Landing on the losing side once again, at the end of the Second World War, Trieste “belonged” to the Allied Forces. Its territories were split once more and within a few years it settled into the borders it uses today, snug against what used to be western Yugoslavia, and what is now 21st century Slovenia.

And, according to Churchill’s speech in 1946, at the edge of the Iron Curtain.

My visit to Slovenia, the next stop after Trieste, painted a rather different picture. Talk about the iron curtain with Slovenians ranks right up there in chit-chat terms with discussing slavery with the Yanks or “The Troubles” in Northern Ireland. Folk, if you’re old enough to remember, picture Bruce Willis with an “I hate Niggers*” sign walking through New York’s Harlem, and proceed through conversation in Ljubljana with caution.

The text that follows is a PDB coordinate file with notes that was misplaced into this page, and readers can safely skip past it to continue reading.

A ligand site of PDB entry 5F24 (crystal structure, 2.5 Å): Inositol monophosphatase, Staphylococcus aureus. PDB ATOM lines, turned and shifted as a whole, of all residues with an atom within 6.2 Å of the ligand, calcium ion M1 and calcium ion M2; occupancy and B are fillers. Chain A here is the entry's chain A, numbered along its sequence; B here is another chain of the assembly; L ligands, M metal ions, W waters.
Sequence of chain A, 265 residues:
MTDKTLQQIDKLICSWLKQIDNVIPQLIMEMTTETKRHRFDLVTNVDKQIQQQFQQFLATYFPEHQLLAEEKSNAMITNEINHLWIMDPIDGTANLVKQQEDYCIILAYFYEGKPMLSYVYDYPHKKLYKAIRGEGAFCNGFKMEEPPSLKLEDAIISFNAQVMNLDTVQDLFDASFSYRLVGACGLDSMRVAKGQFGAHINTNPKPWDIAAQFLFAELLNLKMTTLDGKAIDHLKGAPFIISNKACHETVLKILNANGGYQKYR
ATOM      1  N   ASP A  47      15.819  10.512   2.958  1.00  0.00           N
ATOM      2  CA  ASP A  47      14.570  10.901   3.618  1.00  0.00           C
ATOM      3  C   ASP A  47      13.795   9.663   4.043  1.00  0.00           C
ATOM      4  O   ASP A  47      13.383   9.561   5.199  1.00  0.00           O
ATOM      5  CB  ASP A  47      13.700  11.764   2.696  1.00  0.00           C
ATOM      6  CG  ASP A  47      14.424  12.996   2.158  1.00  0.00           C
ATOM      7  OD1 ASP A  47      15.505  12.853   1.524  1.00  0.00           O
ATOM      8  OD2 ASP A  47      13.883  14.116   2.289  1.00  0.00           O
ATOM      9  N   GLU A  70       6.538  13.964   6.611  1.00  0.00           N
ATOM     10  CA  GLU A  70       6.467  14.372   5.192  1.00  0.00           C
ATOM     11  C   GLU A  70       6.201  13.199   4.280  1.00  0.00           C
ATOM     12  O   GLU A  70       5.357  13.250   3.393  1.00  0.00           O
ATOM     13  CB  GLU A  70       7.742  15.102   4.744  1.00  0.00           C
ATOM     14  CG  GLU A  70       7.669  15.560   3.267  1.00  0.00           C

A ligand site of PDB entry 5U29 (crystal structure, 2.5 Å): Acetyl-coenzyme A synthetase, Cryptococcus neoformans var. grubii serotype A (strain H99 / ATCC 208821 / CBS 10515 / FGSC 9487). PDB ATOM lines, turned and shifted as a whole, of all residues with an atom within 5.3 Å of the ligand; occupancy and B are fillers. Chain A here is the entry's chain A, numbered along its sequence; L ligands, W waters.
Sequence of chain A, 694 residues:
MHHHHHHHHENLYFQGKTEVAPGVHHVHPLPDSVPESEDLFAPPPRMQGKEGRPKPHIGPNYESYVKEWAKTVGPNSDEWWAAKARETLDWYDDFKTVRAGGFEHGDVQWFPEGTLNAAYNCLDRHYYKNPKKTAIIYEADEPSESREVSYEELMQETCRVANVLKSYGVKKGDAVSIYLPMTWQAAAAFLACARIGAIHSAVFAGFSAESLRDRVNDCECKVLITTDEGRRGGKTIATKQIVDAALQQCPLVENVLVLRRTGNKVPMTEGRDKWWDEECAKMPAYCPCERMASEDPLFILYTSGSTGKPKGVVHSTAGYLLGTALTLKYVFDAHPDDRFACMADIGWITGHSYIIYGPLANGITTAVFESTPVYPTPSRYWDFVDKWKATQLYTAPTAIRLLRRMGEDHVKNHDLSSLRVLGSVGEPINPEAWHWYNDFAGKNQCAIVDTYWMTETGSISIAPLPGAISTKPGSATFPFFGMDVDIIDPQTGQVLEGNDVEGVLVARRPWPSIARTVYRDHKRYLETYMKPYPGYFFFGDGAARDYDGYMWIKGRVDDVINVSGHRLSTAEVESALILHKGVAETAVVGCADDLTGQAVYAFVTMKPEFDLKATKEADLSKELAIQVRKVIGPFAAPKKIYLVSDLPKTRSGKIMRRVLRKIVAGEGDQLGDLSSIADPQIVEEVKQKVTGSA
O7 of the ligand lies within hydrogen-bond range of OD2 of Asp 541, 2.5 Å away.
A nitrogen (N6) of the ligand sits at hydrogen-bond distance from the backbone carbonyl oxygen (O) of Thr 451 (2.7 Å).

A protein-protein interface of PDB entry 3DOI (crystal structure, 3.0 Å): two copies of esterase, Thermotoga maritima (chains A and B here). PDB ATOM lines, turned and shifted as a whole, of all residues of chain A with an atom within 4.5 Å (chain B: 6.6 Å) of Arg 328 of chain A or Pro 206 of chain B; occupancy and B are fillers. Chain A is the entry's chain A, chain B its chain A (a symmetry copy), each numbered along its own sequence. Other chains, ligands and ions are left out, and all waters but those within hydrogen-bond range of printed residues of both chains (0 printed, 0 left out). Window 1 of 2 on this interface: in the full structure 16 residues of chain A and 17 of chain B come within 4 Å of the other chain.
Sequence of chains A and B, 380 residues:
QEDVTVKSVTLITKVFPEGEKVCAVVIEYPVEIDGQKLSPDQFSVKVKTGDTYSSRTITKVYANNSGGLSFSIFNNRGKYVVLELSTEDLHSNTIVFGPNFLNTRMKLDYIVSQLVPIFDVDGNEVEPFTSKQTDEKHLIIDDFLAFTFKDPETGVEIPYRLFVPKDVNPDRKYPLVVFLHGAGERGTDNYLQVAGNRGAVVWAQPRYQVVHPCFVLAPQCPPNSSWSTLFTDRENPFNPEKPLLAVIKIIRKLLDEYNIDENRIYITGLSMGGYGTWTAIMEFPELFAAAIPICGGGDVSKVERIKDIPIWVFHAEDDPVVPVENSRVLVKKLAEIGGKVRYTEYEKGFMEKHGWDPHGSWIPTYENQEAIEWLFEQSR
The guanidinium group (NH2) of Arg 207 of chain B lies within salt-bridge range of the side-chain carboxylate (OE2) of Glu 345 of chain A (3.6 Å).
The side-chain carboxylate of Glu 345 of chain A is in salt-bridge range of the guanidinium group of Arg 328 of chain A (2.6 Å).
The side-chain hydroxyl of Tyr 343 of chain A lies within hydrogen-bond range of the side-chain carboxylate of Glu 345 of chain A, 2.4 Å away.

Yugoslavia (now Slovenia, Croatia, Bosnia & Herzegovina, Macedonia, Montenegro and Serbia) adds in a striking piece to the Cold War jigsaw. Led by General Tito, Yugoslavia emerged from the Second World War as a communist country, although it quickly fell out with Stalin’s extremist stance in Moscow and established itself as an independent socialist state.

Unlike Stalin, Tito kept travel borders open; his trade routes were more relaxed, his ideas less radical. The land that he governed forms a crucial part of understanding the Cold war, but I’m not ready to go there. Not just yet. Not now.

Now I’m watching the waves of the Adriatic as they approach the shore of Trieste. I’m smelling fresh and salty air and thinking of dinner. I’m looking for Viennese-style coffee shops and lard-soaked pizza; historical sauerkraut and slices of pork; a Garden of Remembrance and the inspiration for James Joyce. I’m looking for Italian and Slovene, Habsburgs and happiness, Cold War and warm peace.

I am, I suppose, looking for Trieste.

Trieste Lights

Come back soon to read more about modern-day Trieste and more about the Iron Curtain, the Cold war and #IronRoute.

This article forms part of a series for #ironroute, a journey by train from Istanbul to Berlin. This took place thanks to the sponsorship, freedom and encouragement of InterRail.